Monday, May 02, 2005

Animal of the Week May 02, 2005 -- Phoenix woodpecker

Dear Friends,
This week's animal of the week is Campephilus principalis (ivory-billed woodpecker). You've probably all heard a lot about this species, and I'm sure you followed with great interest the story of its rediscovery in the Big Woods of Arkansas last week, but I am so excited about this I can't not have it as AOTW! Indeed, one put-upon recipient is hearing about this from me for the second time. Anyway, ivory billed woodpeckers were thought to have become extinct on the North American mainland as a result of habitat destruction in the 1940s; the Cuban subspecies was last sighted in 1986 and is also feared extinct. However, the rediscovery of its mainland cousin gives hope that the Cuban is still hanging on in remote forests. Ivory-billed woodpeckers are the third largest woodpeckers and are predominantly black and white, males have a red crest (presumably the Cuban subspecies is more red). Numbers and range of the birds in North America are unknown, but for them to have survived the past 60 years there must be a short-term sustainable breeding population. The latin name Campephilus does not mean "lover of drag acts", rather "lover of grubs". I like to imagine that the pair in this picture by the father of American natural history, John James Audobon, are planning where they can hide out for a century or so before surprising a naturalist or a naturist.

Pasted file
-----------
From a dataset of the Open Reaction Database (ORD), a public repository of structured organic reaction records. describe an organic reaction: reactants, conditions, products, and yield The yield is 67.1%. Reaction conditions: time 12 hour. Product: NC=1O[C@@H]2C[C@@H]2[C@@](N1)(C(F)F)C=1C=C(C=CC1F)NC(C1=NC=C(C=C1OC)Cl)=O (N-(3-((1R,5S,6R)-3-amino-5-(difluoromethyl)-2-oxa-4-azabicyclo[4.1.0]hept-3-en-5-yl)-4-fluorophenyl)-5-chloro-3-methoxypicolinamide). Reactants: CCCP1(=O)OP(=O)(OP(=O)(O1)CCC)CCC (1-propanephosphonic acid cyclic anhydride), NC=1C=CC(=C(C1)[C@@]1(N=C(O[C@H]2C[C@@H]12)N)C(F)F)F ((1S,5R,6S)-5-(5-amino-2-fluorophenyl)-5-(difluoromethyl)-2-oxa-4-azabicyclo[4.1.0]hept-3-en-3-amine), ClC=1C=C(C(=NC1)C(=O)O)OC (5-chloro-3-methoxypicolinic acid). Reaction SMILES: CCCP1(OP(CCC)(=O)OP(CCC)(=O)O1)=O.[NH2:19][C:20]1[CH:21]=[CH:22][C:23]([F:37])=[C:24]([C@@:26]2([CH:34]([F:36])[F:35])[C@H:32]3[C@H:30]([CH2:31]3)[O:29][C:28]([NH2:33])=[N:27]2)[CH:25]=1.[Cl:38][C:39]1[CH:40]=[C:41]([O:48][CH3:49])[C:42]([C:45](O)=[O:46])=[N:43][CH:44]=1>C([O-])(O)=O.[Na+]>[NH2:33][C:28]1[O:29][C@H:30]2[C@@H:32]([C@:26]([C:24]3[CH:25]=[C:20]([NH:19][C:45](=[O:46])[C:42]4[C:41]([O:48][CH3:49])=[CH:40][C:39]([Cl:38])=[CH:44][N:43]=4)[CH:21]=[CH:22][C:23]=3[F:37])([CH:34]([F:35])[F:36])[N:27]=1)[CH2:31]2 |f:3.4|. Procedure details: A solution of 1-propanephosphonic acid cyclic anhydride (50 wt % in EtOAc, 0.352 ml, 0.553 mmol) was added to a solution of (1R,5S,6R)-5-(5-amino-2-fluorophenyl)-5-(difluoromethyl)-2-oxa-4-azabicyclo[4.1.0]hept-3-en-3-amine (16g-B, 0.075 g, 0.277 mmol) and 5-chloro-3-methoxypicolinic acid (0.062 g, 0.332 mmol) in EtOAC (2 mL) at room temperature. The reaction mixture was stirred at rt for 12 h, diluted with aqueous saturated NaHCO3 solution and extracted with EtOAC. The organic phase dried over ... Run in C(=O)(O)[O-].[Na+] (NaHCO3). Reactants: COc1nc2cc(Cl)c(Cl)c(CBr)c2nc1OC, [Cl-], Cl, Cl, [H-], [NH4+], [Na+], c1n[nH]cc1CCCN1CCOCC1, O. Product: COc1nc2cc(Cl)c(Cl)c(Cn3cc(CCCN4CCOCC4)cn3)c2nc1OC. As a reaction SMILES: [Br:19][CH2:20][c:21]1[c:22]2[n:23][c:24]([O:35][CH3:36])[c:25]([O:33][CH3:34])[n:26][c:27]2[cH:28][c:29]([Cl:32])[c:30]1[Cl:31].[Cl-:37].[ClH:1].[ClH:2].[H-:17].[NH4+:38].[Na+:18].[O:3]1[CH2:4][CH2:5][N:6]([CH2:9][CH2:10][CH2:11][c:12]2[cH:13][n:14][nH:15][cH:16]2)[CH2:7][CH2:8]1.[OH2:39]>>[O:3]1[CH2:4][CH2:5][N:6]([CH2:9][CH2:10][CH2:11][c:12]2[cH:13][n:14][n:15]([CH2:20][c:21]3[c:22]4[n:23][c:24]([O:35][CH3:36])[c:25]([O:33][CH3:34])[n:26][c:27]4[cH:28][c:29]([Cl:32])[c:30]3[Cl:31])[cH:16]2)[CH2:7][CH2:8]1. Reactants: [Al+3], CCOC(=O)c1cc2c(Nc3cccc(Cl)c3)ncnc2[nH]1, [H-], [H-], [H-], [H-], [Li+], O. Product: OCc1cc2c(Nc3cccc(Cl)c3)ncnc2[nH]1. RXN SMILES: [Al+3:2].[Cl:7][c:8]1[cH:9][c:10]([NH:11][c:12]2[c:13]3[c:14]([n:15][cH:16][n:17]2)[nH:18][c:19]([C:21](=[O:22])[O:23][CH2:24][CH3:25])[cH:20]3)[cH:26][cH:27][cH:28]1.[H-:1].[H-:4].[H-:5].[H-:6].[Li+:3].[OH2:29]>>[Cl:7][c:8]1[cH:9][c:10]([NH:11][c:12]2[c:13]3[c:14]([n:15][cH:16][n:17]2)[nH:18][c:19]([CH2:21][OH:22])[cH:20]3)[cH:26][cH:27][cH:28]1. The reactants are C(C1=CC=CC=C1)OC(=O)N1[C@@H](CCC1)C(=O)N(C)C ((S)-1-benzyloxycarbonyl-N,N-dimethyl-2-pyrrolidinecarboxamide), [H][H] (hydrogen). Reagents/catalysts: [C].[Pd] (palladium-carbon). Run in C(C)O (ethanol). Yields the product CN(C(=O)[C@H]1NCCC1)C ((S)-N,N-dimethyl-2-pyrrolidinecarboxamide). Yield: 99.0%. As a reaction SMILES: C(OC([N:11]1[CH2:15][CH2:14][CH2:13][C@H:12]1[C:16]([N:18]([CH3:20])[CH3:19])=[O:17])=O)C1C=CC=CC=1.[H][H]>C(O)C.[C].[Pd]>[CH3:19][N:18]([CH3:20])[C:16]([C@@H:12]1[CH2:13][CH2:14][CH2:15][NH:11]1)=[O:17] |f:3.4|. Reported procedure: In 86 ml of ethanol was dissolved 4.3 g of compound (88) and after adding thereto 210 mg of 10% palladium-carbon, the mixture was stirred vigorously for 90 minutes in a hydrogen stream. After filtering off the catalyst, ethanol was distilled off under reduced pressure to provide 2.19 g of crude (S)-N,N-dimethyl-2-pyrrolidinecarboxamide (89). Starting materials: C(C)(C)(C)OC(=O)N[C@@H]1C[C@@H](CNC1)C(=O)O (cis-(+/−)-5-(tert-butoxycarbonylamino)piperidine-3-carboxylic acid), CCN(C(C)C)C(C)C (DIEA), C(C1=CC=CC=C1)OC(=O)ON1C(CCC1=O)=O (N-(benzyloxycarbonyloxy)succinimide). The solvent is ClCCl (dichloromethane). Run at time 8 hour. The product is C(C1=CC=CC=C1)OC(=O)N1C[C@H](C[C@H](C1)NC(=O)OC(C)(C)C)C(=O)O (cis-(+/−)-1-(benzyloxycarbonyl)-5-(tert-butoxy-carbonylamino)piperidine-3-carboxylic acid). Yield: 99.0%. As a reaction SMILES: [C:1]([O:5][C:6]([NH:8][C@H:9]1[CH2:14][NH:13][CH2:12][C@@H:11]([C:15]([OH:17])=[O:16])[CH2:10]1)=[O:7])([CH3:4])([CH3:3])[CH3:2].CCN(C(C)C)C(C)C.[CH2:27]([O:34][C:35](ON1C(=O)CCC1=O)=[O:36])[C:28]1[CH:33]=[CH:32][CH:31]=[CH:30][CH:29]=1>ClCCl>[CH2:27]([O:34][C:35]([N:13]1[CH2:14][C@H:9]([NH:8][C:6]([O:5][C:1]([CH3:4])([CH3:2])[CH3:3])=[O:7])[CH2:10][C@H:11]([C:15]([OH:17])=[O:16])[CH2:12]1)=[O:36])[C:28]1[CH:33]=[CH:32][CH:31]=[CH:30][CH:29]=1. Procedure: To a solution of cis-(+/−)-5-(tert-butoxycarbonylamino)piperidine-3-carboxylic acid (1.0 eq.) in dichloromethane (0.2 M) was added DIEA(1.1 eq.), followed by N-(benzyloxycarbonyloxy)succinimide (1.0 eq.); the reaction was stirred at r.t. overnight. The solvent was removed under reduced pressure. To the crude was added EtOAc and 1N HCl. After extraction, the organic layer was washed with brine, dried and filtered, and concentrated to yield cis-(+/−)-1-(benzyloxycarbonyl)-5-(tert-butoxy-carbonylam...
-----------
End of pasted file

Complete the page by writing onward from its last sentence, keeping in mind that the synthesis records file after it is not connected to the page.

Other notable mention: while we are on the subject of phoenix like reappearences, Hippotragus niger variani (giant sable) deserves a namecheck. Thought to have been killed off by local hunters 30 years ago it has been rediscovered recently in an area of Angola only reachable on foot (there a tasteless joke there, but I'll let those of you with such minds come up with the punchline yourselves).
This week, Animal of the Week reaches Outer Mongolia and Cornwall.


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